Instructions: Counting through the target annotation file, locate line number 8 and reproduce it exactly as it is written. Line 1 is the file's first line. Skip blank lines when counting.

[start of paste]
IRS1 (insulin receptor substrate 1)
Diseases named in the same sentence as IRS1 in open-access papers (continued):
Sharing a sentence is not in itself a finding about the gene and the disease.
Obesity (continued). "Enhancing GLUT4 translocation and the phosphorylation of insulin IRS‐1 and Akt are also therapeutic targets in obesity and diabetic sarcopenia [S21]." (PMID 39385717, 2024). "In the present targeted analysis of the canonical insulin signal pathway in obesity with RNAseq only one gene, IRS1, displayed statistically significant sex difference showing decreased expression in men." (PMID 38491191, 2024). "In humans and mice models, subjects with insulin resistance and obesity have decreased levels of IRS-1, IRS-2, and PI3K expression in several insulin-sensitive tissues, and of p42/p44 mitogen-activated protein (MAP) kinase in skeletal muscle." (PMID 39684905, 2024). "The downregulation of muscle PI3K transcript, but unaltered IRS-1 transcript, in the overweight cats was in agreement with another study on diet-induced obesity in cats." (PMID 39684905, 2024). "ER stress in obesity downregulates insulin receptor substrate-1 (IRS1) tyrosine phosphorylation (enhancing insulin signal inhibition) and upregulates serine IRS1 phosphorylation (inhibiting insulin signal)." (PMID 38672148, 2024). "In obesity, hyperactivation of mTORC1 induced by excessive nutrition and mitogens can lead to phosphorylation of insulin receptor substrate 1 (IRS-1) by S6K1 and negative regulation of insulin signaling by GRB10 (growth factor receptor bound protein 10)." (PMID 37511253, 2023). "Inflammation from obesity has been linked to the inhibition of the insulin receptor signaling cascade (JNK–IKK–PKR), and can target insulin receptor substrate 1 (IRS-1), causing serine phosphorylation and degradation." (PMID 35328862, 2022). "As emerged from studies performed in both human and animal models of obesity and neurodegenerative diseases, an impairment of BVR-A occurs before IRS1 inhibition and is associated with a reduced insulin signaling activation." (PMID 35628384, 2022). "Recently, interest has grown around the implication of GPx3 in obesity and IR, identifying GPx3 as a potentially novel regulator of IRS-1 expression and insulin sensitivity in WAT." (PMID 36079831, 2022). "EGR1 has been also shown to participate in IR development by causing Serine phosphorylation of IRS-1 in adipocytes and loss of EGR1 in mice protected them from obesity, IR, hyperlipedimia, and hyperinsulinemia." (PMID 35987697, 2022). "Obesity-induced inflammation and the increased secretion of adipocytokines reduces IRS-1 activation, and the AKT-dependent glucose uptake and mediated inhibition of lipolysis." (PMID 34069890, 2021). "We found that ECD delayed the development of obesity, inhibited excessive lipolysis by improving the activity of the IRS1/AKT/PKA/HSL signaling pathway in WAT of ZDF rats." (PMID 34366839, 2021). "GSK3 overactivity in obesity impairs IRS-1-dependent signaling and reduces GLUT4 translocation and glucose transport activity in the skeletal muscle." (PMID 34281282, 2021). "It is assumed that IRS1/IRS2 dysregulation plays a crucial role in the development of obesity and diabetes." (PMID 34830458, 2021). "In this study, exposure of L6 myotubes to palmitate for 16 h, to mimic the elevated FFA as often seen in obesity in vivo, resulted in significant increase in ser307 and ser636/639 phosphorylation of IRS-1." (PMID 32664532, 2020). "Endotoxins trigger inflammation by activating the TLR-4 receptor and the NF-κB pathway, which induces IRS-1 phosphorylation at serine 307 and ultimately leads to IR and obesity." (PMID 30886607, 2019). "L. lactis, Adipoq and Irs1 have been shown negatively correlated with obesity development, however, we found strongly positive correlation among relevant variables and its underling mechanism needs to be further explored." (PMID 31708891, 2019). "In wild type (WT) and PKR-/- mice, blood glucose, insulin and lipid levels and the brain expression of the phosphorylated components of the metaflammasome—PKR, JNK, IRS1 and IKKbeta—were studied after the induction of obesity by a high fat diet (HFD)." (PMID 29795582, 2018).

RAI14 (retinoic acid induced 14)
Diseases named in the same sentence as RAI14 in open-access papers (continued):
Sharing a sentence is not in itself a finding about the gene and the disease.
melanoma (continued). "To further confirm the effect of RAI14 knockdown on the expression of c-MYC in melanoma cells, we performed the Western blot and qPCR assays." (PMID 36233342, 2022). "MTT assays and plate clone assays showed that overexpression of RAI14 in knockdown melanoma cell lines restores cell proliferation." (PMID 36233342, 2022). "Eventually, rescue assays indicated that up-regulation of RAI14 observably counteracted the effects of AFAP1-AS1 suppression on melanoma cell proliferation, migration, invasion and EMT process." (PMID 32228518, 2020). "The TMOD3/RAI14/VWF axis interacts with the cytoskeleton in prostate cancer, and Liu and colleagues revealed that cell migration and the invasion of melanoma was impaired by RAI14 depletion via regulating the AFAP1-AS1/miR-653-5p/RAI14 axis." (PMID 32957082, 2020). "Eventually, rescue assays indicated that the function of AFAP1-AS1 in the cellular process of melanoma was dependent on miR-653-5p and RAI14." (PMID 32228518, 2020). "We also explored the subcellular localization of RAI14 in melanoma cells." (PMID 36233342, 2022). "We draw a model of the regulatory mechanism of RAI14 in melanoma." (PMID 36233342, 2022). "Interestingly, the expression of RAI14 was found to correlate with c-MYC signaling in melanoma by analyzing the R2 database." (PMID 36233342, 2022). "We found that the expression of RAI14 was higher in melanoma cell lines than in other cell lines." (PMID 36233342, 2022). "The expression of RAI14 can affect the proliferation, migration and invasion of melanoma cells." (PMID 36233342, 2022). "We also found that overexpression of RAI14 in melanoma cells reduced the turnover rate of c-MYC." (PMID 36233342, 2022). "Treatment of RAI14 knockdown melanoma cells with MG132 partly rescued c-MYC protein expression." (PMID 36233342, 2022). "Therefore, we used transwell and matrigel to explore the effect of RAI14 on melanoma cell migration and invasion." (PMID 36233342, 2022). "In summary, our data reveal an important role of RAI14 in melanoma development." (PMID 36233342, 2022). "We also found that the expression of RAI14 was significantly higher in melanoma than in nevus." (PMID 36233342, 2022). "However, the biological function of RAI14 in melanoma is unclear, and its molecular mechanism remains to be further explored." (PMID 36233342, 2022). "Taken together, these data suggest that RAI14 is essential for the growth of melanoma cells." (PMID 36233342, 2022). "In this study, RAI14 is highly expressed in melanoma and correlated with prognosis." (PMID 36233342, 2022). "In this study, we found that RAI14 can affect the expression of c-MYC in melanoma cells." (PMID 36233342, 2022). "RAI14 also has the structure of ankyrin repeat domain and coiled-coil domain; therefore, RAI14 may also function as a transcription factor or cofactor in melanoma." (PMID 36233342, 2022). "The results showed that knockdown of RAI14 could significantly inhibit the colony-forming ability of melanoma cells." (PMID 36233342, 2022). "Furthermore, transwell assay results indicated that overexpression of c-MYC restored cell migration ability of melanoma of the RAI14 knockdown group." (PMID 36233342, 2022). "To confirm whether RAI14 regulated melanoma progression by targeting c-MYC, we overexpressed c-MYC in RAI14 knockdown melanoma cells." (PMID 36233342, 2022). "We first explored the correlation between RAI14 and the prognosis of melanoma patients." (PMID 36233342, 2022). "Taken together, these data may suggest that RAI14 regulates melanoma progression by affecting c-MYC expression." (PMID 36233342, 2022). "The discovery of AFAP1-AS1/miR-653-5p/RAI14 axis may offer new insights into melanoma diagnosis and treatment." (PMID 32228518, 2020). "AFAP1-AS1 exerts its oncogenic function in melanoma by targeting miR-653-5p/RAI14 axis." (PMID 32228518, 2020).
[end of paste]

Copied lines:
melanoma (continued). "To further confirm the effect of RAI14 knockdown on the expression of c-MYC in melanoma cells, we performed the Western blot and qPCR assays." (PMID 36233342, 2022). "MTT assays and plate clone assays showed that overexpression of RAI14 in knockdown melanoma cell lines restores cell proliferation." (PMID 36233342, 2022). "Eventually, rescue assays indicated that up-regulation of RAI14 observably counteracted the effects of AFAP1-AS1 suppression on melanoma cell proliferation, migration, invasion and EMT process." (PMID 32228518, 2020). "The TMOD3/RAI14/VWF axis interacts with the cytoskeleton in prostate cancer, and Liu and colleagues revealed that cell migration and the invasion of melanoma was impaired by RAI14 depletion via regulating the AFAP1-AS1/miR-653-5p/RAI14 axis." (PMID 32957082, 2020). "Eventually, rescue assays indicated that the function of AFAP1-AS1 in the cellular process of melanoma was dependent on miR-653-5p and RAI14." (PMID 32228518, 2020). "We also explored the subcellular localization of RAI14 in melanoma cells." (PMID 36233342, 2022). "We draw a model of the regulatory mechanism of RAI14 in melanoma." (PMID 36233342, 2022). "Interestingly, the expression of RAI14 was found to correlate with c-MYC signaling in melanoma by analyzing the R2 database." (PMID 36233342, 2022). "We found that the expression of RAI14 was higher in melanoma cell lines than in other cell lines." (PMID 36233342, 2022). "The expression of RAI14 can affect the proliferation, migration and invasion of melanoma cells." (PMID 36233342, 2022). "We also found that overexpression of RAI14 in melanoma cells reduced the turnover rate of c-MYC." (PMID 36233342, 2022). "Treatment of RAI14 knockdown melanoma cells with MG132 partly rescued c-MYC protein expression." (PMID 36233342, 2022). "Therefore, we used transwell and matrigel to explore the effect of RAI14 on melanoma cell migration and invasion." (PMID 36233342, 2022). "In summary, our data reveal an important role of RAI14 in melanoma development." (PMID 36233342, 2022). "We also found that the expression of RAI14 was significantly higher in melanoma than in nevus." (PMID 36233342, 2022). "However, the biological function of RAI14 in melanoma is unclear, and its molecular mechanism remains to be further explored." (PMID 36233342, 2022). "Taken together, these data suggest that RAI14 is essential for the growth of melanoma cells." (PMID 36233342, 2022). "In this study, RAI14 is highly expressed in melanoma and correlated with prognosis." (PMID 36233342, 2022). "In this study, we found that RAI14 can affect the expression of c-MYC in melanoma cells." (PMID 36233342, 2022). "RAI14 also has the structure of ankyrin repeat domain and coiled-coil domain; therefore, RAI14 may also function as a transcription factor or cofactor in melanoma." (PMID 36233342, 2022). "The results showed that knockdown of RAI14 could significantly inhibit the colony-forming ability of melanoma cells." (PMID 36233342, 2022). "Furthermore, transwell assay results indicated that overexpression of c-MYC restored cell migration ability of melanoma of the RAI14 knockdown group." (PMID 36233342, 2022). "To confirm whether RAI14 regulated melanoma progression by targeting c-MYC, we overexpressed c-MYC in RAI14 knockdown melanoma cells." (PMID 36233342, 2022). "We first explored the correlation between RAI14 and the prognosis of melanoma patients." (PMID 36233342, 2022). "Taken together, these data may suggest that RAI14 regulates melanoma progression by affecting c-MYC expression." (PMID 36233342, 2022). "The discovery of AFAP1-AS1/miR-653-5p/RAI14 axis may offer new insights into melanoma diagnosis and treatment." (PMID 32228518, 2020). "AFAP1-AS1 exerts its oncogenic function in melanoma by targeting miR-653-5p/RAI14 axis." (PMID 32228518, 2020).